Person getting their hair washed at Essa Beauty.

Now, the question lies in how can you promote better hair health. The answer is two-fold. From an external perspective, you can use treatment products to repair any damage, but healthy hair also comes from proper internal nourishment. Directing a higher volume of blood flow to the scalp by getting a nice scalp massage is a great way to increase your chances of growing longer tresses. It’s also a very good idea to look at your diet and incorporate foods like eggs, fatty fish, avocados and berries, that are rich in nutrients which promote hair growth.


That being said, while it is good to know that cutting the ends of your hair is not what makes it grow faster, it is also good practice to book a regular trim, around once every six weeks. Although it may not be a miracle worker for hair growth, it does remove split ends which is essential for reducing damage and stopping breakage. This point is actually a really great segue into the next myth we will be debunking, so keep reading for more information.


2. You can repair split ends with hair products.


Person looking at split ends with disgruntled facial expression.

If you don’t know what split ends are, take a look at the ends of your hair before you schedule an appointment for a long overdue trim. Chances are, you will see that the ends of some strands of hair are frayed and has splintered into two or more fibres.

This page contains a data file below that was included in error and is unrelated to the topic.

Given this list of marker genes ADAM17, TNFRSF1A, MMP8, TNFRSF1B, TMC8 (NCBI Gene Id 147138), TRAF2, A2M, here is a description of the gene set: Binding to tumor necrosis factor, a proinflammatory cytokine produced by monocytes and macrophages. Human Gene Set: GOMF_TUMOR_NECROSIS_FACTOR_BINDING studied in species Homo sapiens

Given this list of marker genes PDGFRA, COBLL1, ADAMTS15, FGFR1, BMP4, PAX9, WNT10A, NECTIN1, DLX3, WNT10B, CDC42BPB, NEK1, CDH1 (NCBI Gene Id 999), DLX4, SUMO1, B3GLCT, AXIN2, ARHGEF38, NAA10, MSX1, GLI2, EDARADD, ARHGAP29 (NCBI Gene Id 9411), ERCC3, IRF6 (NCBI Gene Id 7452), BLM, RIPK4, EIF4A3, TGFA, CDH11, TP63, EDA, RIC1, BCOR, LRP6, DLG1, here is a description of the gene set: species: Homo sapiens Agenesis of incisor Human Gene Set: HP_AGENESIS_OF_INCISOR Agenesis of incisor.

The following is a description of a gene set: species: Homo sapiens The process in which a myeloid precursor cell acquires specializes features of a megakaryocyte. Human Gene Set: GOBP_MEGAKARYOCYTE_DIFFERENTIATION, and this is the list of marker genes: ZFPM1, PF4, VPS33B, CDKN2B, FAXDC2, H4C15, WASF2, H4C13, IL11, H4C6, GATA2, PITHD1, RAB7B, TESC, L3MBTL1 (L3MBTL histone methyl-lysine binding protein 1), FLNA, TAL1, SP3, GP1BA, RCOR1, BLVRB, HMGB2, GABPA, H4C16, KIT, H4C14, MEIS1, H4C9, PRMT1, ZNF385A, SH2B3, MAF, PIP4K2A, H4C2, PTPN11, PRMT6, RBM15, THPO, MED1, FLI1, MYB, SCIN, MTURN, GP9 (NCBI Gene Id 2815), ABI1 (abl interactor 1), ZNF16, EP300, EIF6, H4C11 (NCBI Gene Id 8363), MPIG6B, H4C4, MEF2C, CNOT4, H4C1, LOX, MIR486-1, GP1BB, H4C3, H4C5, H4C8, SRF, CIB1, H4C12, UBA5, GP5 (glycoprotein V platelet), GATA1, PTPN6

Once you get a split end, hair is prone to breaking off, which seemingly slows down its growth. ‘Seemingly’, because while the actual rate of growth is not slowed, the overall growth seems slower because of the loss of a significant portion of hair that will now take time to grow back to the length that it was at before the breakage occurred.


To put it bluntly, split ends are irreparable. This means that once you have split ends, the only way to protect your hair from further damage is to cut them off. No miracle product or hair care ‘serum’ can glue your split ends back together and keep them together. This is where the regular trim that I was talking about in the previous section comes into the picture. So don’t let the debunking of these myths stop you from scheduling your next trim at Essa Beauty!


3. If you pluck out a grey hair, two more will grow in its place.


Person holding up tweezers in both hands.

This one’s my favourite because it’s just so absurd and more idealistic than the previous two. Take a second to just imagine a world where you don’t go beyond getting that first grey, simply because you resisted the temptation to pull it out! Now if that seems illogical to you, you would be surprised to know that a lot of people do retain faith in this myth and strictly avoid plucking greys.